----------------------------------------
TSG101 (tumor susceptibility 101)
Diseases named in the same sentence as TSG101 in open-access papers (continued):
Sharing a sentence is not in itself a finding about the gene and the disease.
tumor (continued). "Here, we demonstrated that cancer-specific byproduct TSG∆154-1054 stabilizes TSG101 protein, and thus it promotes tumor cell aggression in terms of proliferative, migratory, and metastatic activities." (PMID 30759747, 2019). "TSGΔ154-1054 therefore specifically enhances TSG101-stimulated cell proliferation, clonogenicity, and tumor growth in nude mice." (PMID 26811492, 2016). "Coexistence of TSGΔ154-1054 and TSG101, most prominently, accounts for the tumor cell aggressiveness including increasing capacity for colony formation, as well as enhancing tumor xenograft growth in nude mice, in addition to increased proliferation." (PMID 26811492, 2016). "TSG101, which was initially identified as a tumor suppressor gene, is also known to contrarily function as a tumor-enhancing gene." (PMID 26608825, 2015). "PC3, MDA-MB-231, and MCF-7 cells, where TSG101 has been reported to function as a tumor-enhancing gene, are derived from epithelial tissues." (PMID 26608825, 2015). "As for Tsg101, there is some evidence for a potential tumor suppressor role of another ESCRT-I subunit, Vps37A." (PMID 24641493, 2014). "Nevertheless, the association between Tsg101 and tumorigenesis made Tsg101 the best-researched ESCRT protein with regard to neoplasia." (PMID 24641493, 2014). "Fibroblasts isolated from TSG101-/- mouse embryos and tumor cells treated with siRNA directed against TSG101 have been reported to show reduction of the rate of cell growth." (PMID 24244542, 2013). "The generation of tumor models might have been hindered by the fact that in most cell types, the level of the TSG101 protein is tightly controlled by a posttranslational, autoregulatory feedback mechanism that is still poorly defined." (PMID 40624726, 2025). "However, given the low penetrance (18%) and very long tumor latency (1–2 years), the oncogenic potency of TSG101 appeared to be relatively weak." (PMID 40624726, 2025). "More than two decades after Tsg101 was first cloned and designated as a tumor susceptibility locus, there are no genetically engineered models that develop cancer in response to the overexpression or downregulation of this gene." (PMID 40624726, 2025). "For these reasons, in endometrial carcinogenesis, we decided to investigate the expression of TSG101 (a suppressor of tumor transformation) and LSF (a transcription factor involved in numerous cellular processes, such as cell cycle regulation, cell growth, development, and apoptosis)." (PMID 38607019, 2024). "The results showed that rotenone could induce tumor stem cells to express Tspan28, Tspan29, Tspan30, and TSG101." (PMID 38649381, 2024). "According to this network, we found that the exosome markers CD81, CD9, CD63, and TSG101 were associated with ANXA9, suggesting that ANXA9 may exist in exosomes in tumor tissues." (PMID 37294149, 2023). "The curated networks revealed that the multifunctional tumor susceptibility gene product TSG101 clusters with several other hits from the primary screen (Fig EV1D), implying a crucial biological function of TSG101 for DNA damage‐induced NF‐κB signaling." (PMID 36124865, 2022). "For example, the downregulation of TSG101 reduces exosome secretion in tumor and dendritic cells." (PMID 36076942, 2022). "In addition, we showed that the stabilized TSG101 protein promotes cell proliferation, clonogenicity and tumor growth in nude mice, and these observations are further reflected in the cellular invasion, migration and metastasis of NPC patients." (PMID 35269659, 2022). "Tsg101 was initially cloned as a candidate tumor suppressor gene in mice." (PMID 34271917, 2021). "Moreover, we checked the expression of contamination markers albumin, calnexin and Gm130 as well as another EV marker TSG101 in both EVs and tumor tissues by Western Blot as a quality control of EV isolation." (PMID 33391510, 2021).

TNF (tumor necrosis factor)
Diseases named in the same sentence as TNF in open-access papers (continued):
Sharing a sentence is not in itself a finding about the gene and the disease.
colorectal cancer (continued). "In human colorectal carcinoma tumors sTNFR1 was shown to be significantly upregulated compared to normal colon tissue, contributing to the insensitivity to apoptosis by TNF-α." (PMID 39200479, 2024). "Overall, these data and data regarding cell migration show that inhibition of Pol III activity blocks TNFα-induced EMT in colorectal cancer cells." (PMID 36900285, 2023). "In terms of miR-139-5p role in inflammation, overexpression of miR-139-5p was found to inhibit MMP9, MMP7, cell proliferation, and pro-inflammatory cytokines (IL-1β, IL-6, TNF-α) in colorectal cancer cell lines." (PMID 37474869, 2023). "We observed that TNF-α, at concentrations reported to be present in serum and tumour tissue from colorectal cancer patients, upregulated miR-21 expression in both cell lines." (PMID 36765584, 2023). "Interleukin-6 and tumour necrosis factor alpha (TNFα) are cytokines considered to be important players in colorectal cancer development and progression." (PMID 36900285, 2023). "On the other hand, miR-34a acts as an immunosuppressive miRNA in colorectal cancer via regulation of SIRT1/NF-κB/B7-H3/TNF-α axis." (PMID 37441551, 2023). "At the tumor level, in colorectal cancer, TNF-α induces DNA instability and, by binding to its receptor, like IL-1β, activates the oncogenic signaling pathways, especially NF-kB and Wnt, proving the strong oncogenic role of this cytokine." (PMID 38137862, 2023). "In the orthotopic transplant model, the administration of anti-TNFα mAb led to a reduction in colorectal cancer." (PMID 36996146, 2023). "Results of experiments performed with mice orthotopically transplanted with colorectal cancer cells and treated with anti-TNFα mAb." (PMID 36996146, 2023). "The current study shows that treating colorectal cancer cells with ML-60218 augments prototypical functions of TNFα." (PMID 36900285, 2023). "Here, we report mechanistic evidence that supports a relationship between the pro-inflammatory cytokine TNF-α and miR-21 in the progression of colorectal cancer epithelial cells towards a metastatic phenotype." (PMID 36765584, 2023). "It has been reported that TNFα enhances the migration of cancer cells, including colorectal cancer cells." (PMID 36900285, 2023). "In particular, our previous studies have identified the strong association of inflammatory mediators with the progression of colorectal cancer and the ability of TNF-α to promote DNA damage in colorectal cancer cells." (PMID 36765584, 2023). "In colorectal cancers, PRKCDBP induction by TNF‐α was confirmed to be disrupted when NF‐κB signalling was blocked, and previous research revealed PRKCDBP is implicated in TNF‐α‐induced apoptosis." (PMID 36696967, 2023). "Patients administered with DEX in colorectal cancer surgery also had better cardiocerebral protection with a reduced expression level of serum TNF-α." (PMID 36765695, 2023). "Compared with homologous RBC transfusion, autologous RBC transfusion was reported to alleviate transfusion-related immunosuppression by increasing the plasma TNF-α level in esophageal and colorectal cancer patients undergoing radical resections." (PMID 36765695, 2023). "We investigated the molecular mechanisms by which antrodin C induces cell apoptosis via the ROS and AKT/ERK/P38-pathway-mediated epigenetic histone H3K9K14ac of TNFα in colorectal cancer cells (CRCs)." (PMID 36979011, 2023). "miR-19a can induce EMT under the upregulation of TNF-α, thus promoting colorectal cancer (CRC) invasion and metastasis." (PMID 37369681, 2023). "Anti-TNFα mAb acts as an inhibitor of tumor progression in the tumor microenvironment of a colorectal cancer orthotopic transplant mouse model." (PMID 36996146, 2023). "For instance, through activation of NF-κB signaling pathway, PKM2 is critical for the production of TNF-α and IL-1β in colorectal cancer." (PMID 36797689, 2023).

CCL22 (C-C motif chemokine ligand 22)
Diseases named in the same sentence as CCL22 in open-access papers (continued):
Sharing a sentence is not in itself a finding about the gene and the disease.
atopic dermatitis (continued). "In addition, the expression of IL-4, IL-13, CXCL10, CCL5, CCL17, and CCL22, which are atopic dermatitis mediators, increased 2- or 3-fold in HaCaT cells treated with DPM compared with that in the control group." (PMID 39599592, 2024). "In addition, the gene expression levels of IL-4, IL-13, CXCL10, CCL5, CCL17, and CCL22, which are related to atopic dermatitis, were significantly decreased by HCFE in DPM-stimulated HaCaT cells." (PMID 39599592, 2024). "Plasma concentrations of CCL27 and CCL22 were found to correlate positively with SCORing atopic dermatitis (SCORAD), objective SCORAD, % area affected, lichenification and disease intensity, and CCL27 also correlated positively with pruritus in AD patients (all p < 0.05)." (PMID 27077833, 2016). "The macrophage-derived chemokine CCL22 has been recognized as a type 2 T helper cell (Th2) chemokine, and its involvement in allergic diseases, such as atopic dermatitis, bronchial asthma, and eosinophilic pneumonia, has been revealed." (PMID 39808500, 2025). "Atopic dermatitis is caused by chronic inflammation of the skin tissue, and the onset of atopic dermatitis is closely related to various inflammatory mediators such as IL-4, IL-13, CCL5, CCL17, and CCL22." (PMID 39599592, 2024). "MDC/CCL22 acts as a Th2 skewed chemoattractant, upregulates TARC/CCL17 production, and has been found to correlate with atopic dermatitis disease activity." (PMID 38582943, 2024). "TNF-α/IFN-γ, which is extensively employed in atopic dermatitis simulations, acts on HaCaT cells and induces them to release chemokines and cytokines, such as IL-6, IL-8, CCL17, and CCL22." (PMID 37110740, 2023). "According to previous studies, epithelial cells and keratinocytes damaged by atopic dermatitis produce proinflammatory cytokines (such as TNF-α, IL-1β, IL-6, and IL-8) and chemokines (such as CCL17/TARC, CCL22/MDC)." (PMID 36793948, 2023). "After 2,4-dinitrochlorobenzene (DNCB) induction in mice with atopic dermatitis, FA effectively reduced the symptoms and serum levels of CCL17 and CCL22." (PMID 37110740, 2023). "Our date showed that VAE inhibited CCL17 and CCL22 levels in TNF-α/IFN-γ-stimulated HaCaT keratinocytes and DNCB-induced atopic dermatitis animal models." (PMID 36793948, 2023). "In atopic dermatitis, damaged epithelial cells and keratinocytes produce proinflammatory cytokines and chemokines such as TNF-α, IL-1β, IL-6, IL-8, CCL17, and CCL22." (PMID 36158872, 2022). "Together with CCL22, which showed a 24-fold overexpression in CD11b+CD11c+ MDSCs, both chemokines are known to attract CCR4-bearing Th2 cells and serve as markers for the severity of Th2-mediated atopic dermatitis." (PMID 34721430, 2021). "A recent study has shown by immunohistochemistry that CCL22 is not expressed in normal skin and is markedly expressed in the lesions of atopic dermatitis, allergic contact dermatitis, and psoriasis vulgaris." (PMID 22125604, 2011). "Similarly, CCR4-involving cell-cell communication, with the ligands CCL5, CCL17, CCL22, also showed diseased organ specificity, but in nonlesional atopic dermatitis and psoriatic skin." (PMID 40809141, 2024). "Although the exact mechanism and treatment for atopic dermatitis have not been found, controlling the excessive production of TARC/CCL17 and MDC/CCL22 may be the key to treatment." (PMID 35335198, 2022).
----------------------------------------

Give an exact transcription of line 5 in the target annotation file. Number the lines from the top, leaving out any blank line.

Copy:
TNF (tumor necrosis factor)